This is the garden’s way of saying to us: “In order to flourish, constant care is what I need. So please, assigned caregiver, try as best you can to develop this habit. For me, but also for you too, for all of us.”
Only the garden gives us such expeditious feedback. If we ignore other valued life projects or goals, they generally don’t let us know they’re on the verge of expiring in the way that plants do. Continue reading “The Constant (Caring) Gardener”
If you’re a Gardener’s World fan, you probably tune in as much to see what a Golden Retriever called Nigel is up to at Longmeadow (mostly activities involving tennis balls) as what his owner Monty Don might be planting that week.
Apart from the creatures already living in the garden, a dog is the perfect garden companion. Alert, and interested in everything; alive to the smells, touch, tastes and sounds of the garden, but never critical of our planting schemes, or yakking on about mortgages or school fees when we just want to get on with the weeding. Continue reading “Garden companions: Monty Dog vs. Maxi-Max. What’s in a name?”
The other white in the garden, if white often registers for us as achromatic, or a no-thing, is green. Green is the the frame which supports and surrounds the star attraction. Seed packets pay scant pictorial attention to a flowering plant’s foliage, even though it’s the foliage we see as we wait for the culminating bloom. It is also foliage that remains after the flowers have died away. For when we buy a packet of seeds, we’re generally getting much more foliage than flower, and yet this is never acknowledged or accounted for.
Equally our lives are made up of foliage: eating, drinking, sleeping, grooming, defecating, going to the supermarket, listening to the radio, drinking cups of tea. Continue reading “Green unseen”
It’s about ten to ten in the evening and I’m standing in semi-darkness beating out the rhythm to a Jose Gonzalez song on the stone path with a piece of bamboo, eyes transfixed by a white spray of tiny flowers glinting out of the darkness like sequins on a velvety black evening dress.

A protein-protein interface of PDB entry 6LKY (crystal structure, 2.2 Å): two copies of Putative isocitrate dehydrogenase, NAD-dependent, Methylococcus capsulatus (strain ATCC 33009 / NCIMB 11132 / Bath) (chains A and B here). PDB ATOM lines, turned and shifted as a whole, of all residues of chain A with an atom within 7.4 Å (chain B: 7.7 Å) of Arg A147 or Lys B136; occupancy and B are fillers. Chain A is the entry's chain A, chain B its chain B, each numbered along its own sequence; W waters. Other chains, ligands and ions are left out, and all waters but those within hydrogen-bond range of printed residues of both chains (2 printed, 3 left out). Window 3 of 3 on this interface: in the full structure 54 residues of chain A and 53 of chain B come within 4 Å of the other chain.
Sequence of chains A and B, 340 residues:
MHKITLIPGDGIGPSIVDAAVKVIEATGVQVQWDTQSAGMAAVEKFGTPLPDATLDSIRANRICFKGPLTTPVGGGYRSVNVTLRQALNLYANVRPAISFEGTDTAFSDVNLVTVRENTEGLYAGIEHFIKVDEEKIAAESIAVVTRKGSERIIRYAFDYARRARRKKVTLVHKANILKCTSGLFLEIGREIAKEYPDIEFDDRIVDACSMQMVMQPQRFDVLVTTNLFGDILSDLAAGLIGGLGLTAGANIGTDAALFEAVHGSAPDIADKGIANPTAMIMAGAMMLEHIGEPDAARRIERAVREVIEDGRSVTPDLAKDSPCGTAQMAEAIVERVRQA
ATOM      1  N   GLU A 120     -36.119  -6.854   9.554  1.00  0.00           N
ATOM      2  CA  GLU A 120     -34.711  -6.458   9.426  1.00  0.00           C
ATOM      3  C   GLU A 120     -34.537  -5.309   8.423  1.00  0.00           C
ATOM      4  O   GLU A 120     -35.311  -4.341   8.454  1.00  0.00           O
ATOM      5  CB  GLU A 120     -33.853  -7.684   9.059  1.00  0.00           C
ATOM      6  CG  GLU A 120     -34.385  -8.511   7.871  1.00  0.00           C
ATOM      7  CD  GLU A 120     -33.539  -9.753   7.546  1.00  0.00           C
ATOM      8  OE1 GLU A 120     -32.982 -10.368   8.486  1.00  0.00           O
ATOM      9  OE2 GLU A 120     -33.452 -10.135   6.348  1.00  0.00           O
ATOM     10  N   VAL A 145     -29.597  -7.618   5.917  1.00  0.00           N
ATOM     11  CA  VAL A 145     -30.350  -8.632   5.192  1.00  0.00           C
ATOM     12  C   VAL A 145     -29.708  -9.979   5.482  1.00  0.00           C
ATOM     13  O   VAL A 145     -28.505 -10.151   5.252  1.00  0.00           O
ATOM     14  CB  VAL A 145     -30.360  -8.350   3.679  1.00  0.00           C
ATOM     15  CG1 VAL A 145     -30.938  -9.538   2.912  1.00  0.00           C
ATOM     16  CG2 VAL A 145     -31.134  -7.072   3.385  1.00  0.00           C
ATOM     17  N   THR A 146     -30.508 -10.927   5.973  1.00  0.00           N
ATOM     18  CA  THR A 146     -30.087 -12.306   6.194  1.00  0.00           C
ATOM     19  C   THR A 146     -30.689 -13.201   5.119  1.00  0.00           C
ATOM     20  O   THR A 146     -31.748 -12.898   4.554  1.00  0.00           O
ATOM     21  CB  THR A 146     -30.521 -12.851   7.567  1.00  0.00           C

“Achillea ptarmica, I whisper, ‘The Pearl’”, AKA sneezewort, a moniker that doesn’t fit this moment or this plant, blearing all associations of jewellery to images of runny noses and slow-mo videos made by the Department of Health showing fluey folk shpritzing and spouting gobs and splashes of light-refracting mucous out of their mouths and noses. Continue reading “Happiness Grows White”
Gardeners take a lot of pride in their gardens. Especially in those plants we’ve grown from seed or a cutting. It’s a parental pride, a feeling of having been there at the moment when the thing before you was an almost-nothing, a blink-and-you’ll-miss-it seed. It’s a pride also borne out of constant fussing and nurturing of our seedling as they matured from vulnerable almost-somethings to very needy small plants almost indistinguishable from the weeds around them, to finally the pleasures of foliage, buds and Bloomsday (not to be confused, though sometimes coinciding with that other Bloomsday on the 16th of June).
At the moment I have tiny salmon-pink Linum (flax) flowers growing across two beds, and picked daily for jam-jar floral arrangements. I must confess myself to be silly with satisfaction and swellheadedness about them. If I were on Instagram, or using Twitter, it’d be Linum-this, Linum-that, with links to photographs of the flowers from every imaginable angle all the day long. Even though, both in horticultural stature and cultivation skills, Linum are not particularly difficult to grow. Continue reading “If a flower blooms in a garden and no one (but you) is around to see it…”
Every day, the hundreds of fronds that make up the lettuce in my raised beds launch into a Lactuca Sativa version of that 80s stadium anthem by Simple Minds:
Don’t You Forget About Me
Don’t! Don’t! Don’t! Don’t!
Don’t You Forget About Me
The din of all that lettuce chanting in unison is deafening. Continue reading “(Lettuce) Anxiety”
Having done a bit of a U-turn recently on the Cottage Garden ethos of ornamentals and edibles cheek by jowl, I’ve been clearing some sunny 3ft x 5 ft beds in the front garden with the express purpose of filling them with plants that’ll give me dizzying, eye-popping, heart-pumping highs.
That’s right: flowers, flowers, and more flowers – flowers being my legal high of choice. Which means I’ve needed to start thinking seriously about Hardy Annuals. The idea being that if I sow HA seed now on the brink of autumn, the Hardy Boys (and girls) will be able to toughen out the winter, setting down sturdy and substantial root systems in the Nietzchian school-of-war spirit (“what does not kill us makes us stronger”) and so be ready, come spring/early-summer, with eye-popping colour and beauty. Continue reading “The Paradox of Choice”